Here Lies Henry: Jason Langley and Matthew Hyde do Daniel MacIvor (Sydney Fringe Festival)
Metatheatre is usually loosely described as comedy and tragedy at the same time, where the audience laughs while experiencing empathy. The technique allows for a unique experience where audience and actor are almost blurred into a different sort of creature so that the traditional experience of “watching a play” is completely turned upon its head.
This is part of the bases for Daniel MacIvor’s wonderful play Here Lies Henry.
Henry Tom Gallery is thrust on to a dark stage, told only that he has to tell the audience something they don’t already know. And so Henry does this. Or at least he tries to do it. He starts with the line “Preparation is the mortal enemy of spontaneity” and then proceeds to give us a monologue where his humanity is disturbingly on display. Lights and staging help him sometimes; sometimes they do not. He recognizes some members of the audience; others he does not. However, Henry suspects he has figured out those he doesn’t know, just as we repeatedly suspect we have figured Henry out.
And this is the problem you see. How does a man under the blaze of lights, twitching and writhing in his humanity, tell us something that we don’t know? For all we see is ourselves. The question soon becomes then, how well do we know ourselves?
Nietzsche argued in the first chapter of On Truth and Lies in a Nonmoral Sense, that there is a connection between knowledge and the desire to lie, and MacIvor plays with these concepts in Here Lies Henry. Almost certainly the wonderful script is based in the short Nietzschean text. MacIvor connects (as does Nietzsche) lies with the original lie that led to knowledge; that of the acts of lieing and then knowing in the garden of Eden. And what did they know when they knew, Henry asks us. They knew they were naked. And so, this is how we see Henry. A man who has to tell us something we do not know. A naked man, who is also a liar.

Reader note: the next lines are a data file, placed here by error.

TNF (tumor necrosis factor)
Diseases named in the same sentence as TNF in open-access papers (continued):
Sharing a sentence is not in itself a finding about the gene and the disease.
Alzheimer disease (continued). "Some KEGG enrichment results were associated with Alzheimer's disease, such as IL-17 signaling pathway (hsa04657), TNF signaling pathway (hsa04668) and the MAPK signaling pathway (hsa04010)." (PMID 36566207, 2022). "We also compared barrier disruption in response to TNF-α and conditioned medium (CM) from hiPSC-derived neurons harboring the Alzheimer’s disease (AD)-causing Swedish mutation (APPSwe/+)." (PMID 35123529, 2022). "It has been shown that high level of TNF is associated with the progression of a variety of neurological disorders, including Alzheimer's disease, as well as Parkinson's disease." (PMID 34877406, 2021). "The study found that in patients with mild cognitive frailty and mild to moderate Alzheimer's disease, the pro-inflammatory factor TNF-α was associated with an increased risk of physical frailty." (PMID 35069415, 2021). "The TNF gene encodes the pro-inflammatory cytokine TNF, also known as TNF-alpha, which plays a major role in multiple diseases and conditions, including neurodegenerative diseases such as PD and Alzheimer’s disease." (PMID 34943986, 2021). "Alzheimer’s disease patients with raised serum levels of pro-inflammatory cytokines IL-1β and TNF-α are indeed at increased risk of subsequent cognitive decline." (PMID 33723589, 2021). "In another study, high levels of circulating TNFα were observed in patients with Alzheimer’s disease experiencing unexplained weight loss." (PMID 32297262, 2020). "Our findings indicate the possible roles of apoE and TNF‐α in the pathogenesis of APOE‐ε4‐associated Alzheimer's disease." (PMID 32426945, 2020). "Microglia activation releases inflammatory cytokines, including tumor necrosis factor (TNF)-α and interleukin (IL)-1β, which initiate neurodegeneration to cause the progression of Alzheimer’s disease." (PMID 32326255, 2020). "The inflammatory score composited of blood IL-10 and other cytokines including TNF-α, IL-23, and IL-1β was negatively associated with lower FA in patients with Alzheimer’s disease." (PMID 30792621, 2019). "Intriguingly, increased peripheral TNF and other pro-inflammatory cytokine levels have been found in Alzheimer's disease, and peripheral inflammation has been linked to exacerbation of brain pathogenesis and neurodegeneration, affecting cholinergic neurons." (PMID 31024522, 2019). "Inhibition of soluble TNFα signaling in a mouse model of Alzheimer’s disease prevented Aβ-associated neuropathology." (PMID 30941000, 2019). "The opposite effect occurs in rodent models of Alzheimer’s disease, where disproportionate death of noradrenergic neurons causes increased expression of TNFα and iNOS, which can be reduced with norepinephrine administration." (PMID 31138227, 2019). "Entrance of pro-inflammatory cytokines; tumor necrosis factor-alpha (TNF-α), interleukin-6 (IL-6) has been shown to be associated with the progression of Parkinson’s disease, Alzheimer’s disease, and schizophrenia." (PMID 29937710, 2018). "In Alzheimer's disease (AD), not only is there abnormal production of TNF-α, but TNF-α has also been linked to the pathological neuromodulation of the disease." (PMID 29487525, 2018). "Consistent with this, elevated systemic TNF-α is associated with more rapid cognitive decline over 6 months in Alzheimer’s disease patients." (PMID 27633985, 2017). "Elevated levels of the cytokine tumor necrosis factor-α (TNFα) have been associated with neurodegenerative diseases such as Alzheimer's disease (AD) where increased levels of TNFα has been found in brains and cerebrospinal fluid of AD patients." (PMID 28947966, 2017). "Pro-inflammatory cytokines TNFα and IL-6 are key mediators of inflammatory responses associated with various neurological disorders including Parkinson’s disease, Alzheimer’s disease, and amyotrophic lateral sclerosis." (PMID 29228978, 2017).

There are eight lies that lead to a kind of knowledge, Henry tells us:
1. The Just kidding lie
2. The White lie
3. The Lie lie (or the excuse)
4. The Pathological lie
5. The Professional lie
6. The Survival lie
7. The Universal lie
8. The lie known as time.
The monologue then pours out of Henry as he works through the general awkwardness of being on a stage in front of a bunch of people and keep them entertained. The writing is tight, poetic and at times very beautiful. There are charming acts of Freud; coughs at the mention of Father, giggles at the mention of Mother. There are references to Nietzsche and the nature of time. Time itself becomes a fellow occupier of the space between birth and death, along with beauty, reality, terror and reason. Trees are green with envy, the moon is blue with sadness. All of this occurs, says Henry, surrounded by a boundless limitless sea of the most profound inertia.
Henry promises us that psychology says that people are supposed to be understood. But in the end, our love is reduced to being the body in the next room.
Here Lies Henry is a grueling seventy minute one man performance. At the Sydney Fringe Festival, Henry is wonderfully performed by Matthew Hyde and brilliantly directed by Jason Langley. It is a thrilling performance that I would only describe as gripping. Controversial in scope, it is the kind of play that will leave you challenged and you will find yourself talking it over with your fellow attendees for hours after. I am a little late with my review, but I urge everyone to get to tomorrow nights performance. This is one that must not be missed.